Another alternative to the traditional timber-framed home has emerged, writes LIZ McDONALD.
A small house building company - which does away with framing, sprays its homes with an organic foam insulation and uses floor-to-ceiling doors to spread heat - hopes its concept will catch on for the Christchurch rebuild.
The company, Fusion Homes, had just been launched when the first earthquakes struck, and set about reworking its energy-saving house plans to suit the new environment.
The company was founded by Christchurch builder Chris Haughey and has sold seven homes in the city, has more set to go up in the Yaldhurst Village subdivision, and hopes to secure rebuilding jobs.
"We are looking to provide points of difference for people," says Peter Crampton of Fusion. "What we are all about is sustainability and low-cost for families."
Crampton says the company looked for ways it could build more eco-friendly homes which were affordable to build and heat.
It chose to seal them all over with spray-on insulation made of soy foam and corn starch, a system commonly used in North America and Europe. Construction is with load-bearing engineered timber panels made in the North Island under the name Metrapanel which mean no frame is needed - so no wall studs or plasterboard linings.
Solid core full-height doors, a heat-saving ventilation system, double glazed windows and a choice of claddings completed the picture.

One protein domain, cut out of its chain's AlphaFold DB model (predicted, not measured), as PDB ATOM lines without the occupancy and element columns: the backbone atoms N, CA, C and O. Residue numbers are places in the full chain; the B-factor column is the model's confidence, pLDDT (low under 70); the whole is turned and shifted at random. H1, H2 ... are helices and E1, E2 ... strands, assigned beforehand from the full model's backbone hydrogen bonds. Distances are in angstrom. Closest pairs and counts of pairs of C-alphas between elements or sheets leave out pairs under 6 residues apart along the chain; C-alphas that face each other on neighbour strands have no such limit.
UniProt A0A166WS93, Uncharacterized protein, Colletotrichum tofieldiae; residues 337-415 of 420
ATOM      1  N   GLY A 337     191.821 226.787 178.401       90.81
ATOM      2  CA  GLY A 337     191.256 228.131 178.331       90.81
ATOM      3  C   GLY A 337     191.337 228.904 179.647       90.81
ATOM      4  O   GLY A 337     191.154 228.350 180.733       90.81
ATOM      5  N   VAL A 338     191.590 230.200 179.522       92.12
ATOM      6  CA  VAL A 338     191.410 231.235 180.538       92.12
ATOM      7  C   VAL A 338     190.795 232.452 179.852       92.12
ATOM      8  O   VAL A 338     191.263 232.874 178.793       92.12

All the company had to do was alter its pile and foundation designs to meet the post-quake environment and it was ready to go. Crampton calculates that its concept halves building time, trims costs by 10 per cent, and adds 6 per cent more useable floorspace.
The company can build a three- bedroom home for less than $200,000, he says, and is in talks with the Canterbury Co-operative Land Trust to build homes on its cut-price Rolleston sections for red zoners.
"We are getting a really good response, it is exciting."
The system is one of a growing number of alternatives to the traditional timber-framed house being offered by businesses for the rebuild of Christchurch.
A few others are also using Metrapanel and other panel-type construction methods, some for portable homes, while several are offering homes with steel frames and Golden Homes is doing so with all its houses.
Various types of timber lamination such as LVL and Glulam are being used for framing, both in commercial construction and home building.
At Hive, the Home Innovation Village showhome complex in Middleton, all the homes on display are built with prefabricated components.
And shipping containers are not just useful for rockfall buffers and pop-up malls - several New Zealand businesses are offering homes made from containers and ranging in style from budget to architecturally designed.
- The Press
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